Leo and his family given a "home away from home"
When Leo Coutinho was 3 years old, he was flown from Coffs Harbour Hospital to the John Hunter Children's Hospital needing emergency surgery for a bowel obstruction. When this diagnosis changed to a stage 2 Wilms Tumour, a very serious cancer found in the kidney, the world turned upside down for Leo and his family.
“We arrived at hospital, but the bowel had seemed to fix itself and Leo was ok,” said Leo’s mum Christine. “The doctors decided to keep him in for a few days for observation because he had been displaying some other behavioural traits that they wanted to monitor.”
A casual comment by Christine’s mum, Linda, to the doctor about the colour of Leo’s urine was enough to have him sent for a kidney scan.
“It really threw me off guard, because we were here for a completely different reason and then to find out he had cancer. It was bad,” said Christine. “The kidney was removed entirely, and a piece of the tumour was sent to the U.S. and was diagnosed as stage 2 Wilms.”
Christine had to navigate the next few weeks of tests, surgery and treatment for Leo while heavily pregnant, and was. She was grateful that Ronald McDonald House was able to assist with accommodation and support during this difficult time. When doctors diagnosed Leo with autism as well as the cancer, Christine knew it was going to be a tough road ahead.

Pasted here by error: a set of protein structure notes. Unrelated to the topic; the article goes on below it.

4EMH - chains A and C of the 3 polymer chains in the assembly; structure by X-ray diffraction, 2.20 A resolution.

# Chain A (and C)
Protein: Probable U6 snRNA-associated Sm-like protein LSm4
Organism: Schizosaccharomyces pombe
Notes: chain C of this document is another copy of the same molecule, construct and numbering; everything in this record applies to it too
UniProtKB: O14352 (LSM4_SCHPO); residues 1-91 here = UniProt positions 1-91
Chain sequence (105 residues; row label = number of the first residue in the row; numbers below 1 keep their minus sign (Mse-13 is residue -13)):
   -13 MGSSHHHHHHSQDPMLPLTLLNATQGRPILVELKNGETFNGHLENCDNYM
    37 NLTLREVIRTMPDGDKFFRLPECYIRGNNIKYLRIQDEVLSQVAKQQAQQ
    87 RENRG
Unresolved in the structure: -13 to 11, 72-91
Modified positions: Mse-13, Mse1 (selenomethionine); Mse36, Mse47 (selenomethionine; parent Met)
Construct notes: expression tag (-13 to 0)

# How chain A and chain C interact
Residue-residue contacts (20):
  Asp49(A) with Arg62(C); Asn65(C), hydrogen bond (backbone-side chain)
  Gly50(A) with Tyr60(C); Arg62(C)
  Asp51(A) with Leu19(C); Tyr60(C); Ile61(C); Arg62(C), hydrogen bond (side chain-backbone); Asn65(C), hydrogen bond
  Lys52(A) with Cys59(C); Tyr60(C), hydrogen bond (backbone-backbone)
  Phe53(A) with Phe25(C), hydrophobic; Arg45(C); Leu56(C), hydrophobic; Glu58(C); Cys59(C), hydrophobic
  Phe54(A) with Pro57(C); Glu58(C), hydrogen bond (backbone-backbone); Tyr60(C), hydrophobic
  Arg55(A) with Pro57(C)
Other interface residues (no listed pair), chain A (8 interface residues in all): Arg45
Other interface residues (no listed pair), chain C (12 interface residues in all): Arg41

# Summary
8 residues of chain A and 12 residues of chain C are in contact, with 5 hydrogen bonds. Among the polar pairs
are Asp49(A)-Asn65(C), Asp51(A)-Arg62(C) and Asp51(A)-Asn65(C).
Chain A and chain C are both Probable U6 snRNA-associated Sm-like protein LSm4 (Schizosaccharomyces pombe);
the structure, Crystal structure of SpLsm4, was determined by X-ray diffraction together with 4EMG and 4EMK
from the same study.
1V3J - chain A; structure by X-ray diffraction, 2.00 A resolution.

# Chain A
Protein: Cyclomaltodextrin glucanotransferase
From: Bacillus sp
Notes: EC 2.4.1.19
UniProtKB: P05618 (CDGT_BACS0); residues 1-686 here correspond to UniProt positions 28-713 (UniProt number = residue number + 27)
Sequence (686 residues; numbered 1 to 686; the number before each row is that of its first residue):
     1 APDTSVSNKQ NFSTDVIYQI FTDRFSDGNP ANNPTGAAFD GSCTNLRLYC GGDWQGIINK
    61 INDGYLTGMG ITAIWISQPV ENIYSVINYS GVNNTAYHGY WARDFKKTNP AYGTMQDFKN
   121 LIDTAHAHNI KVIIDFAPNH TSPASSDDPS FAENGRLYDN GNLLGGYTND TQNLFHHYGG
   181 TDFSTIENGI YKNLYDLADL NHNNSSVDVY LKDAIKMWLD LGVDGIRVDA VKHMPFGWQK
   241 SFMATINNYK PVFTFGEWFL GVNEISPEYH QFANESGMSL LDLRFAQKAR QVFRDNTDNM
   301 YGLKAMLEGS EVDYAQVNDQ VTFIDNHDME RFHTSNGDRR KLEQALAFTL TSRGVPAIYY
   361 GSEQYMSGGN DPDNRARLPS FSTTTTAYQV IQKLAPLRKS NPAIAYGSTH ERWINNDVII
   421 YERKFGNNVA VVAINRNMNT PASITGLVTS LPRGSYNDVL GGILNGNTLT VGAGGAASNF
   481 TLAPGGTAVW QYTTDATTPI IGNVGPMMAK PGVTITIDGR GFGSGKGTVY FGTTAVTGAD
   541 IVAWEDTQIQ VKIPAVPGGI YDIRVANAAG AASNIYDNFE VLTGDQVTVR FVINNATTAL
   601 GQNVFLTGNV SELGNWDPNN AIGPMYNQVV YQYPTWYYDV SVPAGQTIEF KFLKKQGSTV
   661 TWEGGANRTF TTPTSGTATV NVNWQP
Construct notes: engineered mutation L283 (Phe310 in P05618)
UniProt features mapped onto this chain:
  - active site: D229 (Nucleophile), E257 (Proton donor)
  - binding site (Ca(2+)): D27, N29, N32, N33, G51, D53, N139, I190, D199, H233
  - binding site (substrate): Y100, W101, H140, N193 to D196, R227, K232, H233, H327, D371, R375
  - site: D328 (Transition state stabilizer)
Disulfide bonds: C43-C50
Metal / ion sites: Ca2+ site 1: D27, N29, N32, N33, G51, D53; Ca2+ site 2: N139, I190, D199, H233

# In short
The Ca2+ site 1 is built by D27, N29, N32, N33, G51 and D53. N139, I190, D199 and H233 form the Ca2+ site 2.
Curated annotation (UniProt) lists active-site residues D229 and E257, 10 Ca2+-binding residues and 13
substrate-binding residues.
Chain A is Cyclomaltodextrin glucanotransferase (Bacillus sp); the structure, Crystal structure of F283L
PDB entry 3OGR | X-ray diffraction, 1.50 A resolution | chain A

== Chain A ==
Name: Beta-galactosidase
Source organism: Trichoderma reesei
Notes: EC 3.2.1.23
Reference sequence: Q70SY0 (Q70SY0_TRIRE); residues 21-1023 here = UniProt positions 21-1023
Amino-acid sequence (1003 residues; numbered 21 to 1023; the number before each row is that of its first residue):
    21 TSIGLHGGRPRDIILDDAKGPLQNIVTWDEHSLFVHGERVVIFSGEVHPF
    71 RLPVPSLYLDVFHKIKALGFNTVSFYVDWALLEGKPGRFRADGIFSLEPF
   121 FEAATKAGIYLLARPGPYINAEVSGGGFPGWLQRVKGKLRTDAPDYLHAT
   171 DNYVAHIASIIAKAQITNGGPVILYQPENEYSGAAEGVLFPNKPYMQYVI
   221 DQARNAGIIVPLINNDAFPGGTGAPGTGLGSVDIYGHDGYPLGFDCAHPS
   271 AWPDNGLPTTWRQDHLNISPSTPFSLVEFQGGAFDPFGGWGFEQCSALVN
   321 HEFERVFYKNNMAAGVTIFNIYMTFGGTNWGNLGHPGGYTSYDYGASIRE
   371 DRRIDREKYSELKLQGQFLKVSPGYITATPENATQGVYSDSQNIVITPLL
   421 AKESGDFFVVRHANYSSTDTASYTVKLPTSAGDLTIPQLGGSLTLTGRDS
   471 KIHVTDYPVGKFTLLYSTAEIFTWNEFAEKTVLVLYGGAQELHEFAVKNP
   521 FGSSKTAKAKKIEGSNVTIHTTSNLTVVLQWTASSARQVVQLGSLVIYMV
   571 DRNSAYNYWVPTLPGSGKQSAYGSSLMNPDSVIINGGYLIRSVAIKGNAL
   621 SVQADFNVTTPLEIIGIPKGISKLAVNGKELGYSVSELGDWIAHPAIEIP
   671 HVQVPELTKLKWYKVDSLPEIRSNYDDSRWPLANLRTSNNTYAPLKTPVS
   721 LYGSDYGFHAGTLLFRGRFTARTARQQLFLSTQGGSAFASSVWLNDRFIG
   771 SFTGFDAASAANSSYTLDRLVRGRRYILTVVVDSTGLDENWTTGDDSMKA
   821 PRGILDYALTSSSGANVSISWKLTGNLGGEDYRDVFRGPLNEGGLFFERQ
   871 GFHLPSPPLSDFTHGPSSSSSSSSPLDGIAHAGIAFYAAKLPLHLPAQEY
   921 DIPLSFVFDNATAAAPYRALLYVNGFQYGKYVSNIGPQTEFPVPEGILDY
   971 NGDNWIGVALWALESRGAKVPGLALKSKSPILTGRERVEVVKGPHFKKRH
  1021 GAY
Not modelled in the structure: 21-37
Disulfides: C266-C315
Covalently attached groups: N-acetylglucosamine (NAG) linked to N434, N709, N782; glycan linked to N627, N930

“He had an obsession with green coloured clothes pegs and would wear them, sort them and cart them around in a little trolley,” said Christine. “The oncologists suspected autism and it was confirmed with further specialist testing.”
Amazingly, Christine remained strong and positive and gave birth to a healthy baby girl the day before Leo started his chemotherapy treatment. Baby Indi’s first home was Ronald McDonald House Newcastle. Christine describes the highs and lows of her many stays at Ronald McDonald House as life-changing.
“A little boy lost his life to cancer while we were at Ronald McDonald House and that really upset me. He was only a little bit older than Leo, and it still affects me,” said Christine. “I feel so lucky that Leo’s cancer has been treatable and we found it when we did. I never take anything for granted anymore.”
Leo got the all clear in February 2015, and his six monthly check ups are showing good results. He isn’t as interested in clothes pegs as he used to be, but does take great pride in sorting the household waste into the correct bin.